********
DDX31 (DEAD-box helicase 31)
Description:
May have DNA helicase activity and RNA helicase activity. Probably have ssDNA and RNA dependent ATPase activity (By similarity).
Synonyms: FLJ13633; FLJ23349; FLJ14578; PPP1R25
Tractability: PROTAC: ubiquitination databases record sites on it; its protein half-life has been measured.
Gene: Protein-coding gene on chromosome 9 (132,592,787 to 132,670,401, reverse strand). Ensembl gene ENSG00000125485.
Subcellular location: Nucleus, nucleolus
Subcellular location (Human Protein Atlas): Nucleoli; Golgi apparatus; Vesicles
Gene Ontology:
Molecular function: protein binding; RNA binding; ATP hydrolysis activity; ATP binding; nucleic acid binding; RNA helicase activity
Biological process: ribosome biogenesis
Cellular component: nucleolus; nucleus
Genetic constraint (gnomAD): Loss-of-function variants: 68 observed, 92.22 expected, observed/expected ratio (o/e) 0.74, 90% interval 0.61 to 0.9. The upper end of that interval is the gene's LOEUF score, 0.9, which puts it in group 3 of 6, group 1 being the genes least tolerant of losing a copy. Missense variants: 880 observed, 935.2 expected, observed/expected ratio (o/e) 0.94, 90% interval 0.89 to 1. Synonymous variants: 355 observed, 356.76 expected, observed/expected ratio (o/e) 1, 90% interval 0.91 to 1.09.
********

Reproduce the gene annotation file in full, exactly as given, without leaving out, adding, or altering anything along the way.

DDX31 (DEAD-box helicase 31)
Description:
May have DNA helicase activity and RNA helicase activity. Probably have ssDNA and RNA dependent ATPase activity (By similarity).
Synonyms: FLJ13633; FLJ23349; FLJ14578; PPP1R25
Tractability: PROTAC: ubiquitination databases record sites on it; its protein half-life has been measured.
Gene: Protein-coding gene on chromosome 9 (132,592,787 to 132,670,401, reverse strand). Ensembl gene ENSG00000125485.
Subcellular location: Nucleus, nucleolus
Subcellular location (Human Protein Atlas): Nucleoli; Golgi apparatus; Vesicles
Gene Ontology:
Molecular function: protein binding; RNA binding; ATP hydrolysis activity; ATP binding; nucleic acid binding; RNA helicase activity
Biological process: ribosome biogenesis
Cellular component: nucleolus; nucleus
Genetic constraint (gnomAD): Loss-of-function variants: 68 observed, 92.22 expected, observed/expected ratio (o/e) 0.74, 90% interval 0.61 to 0.9. The upper end of that interval is the gene's LOEUF score, 0.9, which puts it in group 3 of 6, group 1 being the genes least tolerant of losing a copy. Missense variants: 880 observed, 935.2 expected, observed/expected ratio (o/e) 0.94, 90% interval 0.89 to 1. Synonymous variants: 355 observed, 356.76 expected, observed/expected ratio (o/e) 1, 90% interval 0.91 to 1.09.